Юмористический тест по-английскому языку

jumor test englishПреподаватели должны быть серьезными людьми – положение обязывает. Но что делать, если сам предмет, который ты преподаешь, хихикает, подмигивает и корчит уморительные рожи? А английский язык порой ведет себя именно так, и бедным педагогам остается только валять дурака вместе с ним, сохраняя при этом торжественное выражение лица. И выдавая свои кунштюки за серьезные лексико-грамматические упражнения.

     Попробуйте выполнить публикуемый ниже тест по английскому языку – и вы их поймете.

1. Do you know which animals these pleasingly useless words refer to?
a) ursine; b) equine; c) asinine; d) saurian; e) murine; f) simian; g) hirudinal; h) hircine;
i) soricine; j) сervine; k) lupine; l) ovine; m) aquiline; n) leporine o) leonine.

2. Find a sentence with at least four words ending in -ing together, not separated by commas. (i.e. not ‘I like swimming, skiing, running, cycling, etc.’)

3. What does the suffix -eme usually signify, and what do these funny little words mean?
deixeme, deme, episteme, grapheme, lexeme, morpheme, phoneme, rheme, scheme, seme, sememe, theme

4. Of course we say one ‘fish’ but two ‘fishes’, err, ‘fish’. But what are the plurals of these words?
man-servant, chrysalis, index, seraph, nebula, graffito, bureau, court martial, ignoramus, cargo, focus, octopus, nucleus, bison, cherub, sphinx, radius

5. And while we’re at it, what’s the singular form of these words?
data, series, agenda, bacteria, alumni, lice, genera, moose

6. Follow your animal instincts! Correct these famous song titles and name the artists:
a) A Cow With No Name
b) I Am The Octopus
c) I Want A Cat
d) Shock The Orang-utan
e) When Pigeons Cry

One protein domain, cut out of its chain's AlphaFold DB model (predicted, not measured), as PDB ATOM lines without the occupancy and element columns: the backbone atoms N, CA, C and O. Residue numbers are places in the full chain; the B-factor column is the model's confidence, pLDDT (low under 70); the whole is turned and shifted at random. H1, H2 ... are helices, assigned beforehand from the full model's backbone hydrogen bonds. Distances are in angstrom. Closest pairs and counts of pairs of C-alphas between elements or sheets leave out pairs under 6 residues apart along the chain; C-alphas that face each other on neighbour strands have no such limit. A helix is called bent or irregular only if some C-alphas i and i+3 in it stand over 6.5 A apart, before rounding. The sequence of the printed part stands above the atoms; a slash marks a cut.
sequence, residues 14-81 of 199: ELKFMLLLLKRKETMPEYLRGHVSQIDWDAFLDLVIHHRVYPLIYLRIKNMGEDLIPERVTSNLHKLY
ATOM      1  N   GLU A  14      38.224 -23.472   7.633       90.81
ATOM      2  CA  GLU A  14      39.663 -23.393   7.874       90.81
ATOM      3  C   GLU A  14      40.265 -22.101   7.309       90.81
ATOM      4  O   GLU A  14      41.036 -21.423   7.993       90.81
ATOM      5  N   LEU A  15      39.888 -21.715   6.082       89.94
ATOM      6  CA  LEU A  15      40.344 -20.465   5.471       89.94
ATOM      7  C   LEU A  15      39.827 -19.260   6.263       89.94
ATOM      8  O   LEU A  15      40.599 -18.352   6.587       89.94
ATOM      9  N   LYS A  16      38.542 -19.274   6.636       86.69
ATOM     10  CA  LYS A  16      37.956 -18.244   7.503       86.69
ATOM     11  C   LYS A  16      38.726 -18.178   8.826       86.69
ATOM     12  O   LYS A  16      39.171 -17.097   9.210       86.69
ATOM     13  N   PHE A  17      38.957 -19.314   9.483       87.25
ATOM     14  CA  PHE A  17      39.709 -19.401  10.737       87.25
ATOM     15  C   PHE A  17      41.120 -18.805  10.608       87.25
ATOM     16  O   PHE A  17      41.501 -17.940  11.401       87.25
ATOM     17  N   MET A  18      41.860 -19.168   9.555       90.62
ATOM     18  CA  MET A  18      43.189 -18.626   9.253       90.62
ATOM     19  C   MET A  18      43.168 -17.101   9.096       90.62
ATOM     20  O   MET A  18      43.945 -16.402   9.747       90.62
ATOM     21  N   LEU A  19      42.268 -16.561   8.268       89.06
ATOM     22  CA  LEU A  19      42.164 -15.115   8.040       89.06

f) Year Of The Hamster
g) Don’t Kill The Tadpole

7. The suffixes -ocracy and -archy come from Greek and are used to denote systems of rulership. Who are the rulers in the following systems?
a) bureaucracy; b) gerontocracy; c) anarchy; d) theocracy; e) hagiarchy; f) gynarchy; g) democracy; h) autocracy; i) octarchy; j) matriarchy; k) triarchy; l) pentarchy; m) kakistocracy; n) stratocracy; o) plutocracy; p) heptarchy.

8. Find the ‘hidden’ homophones or homonyms in these sentences.
(e.g. “We shall encounter over edible flesh” = ‘meet’, ‘meat’)

a) During the solemn ceremony we must inscribe the correct answer. (3)
b) He looked at the vermilion words. (2)
c) I have viewed this part of the play. (2)
d) Do not moan because you have no grape juice. (2)
e) The sky coloured effect of the wind. (2)
f) I viewed the cutting tool. (2)
g) The heaviness of the server who stands in expectancy before placing dishes on the table. (3)

9. He’s got an ‘Ology’!
Zoologists study animals. To which branches of science or knowledge do these apply?
algology; b) barology; c) carpology; d) cardiology; e) dendrology; f) entomology; g) ethnology; h) etymology; i) gerontology; j) graphology; k) herpetology; l) hypnology; m) ichthyology; n) metrology; o) odontology; p) oology; q) ornithology; r) otology; s) palaeontology; t) rhinology; u) speleology; v) toxicology; w) vulcanology.

Bonus question: what is us language lovers’ favourite ‘ology’?

10. Name 20 songs sung by the Beatles which include a girl’s name.

11. Name ten everyday parts of the body with 3 letters – no slang or vulgarity please!

12. Name the origins of these coleopterous food references:

a) Cool cherry cream and a nice apple tart
b) Tangerine trees and marmalade skies
c) Semolina pilchard

13. What is found between a ‘hanging-post’ and a ‘banging-post’?

14. What shape is an object if described by the following words?

a) bacciform; b) ginglyform; c) funiform; d) calcariform; e) securiform; f) plumiform; g) coniform;h) bacilliform; i) spongiform; j) cymbiform

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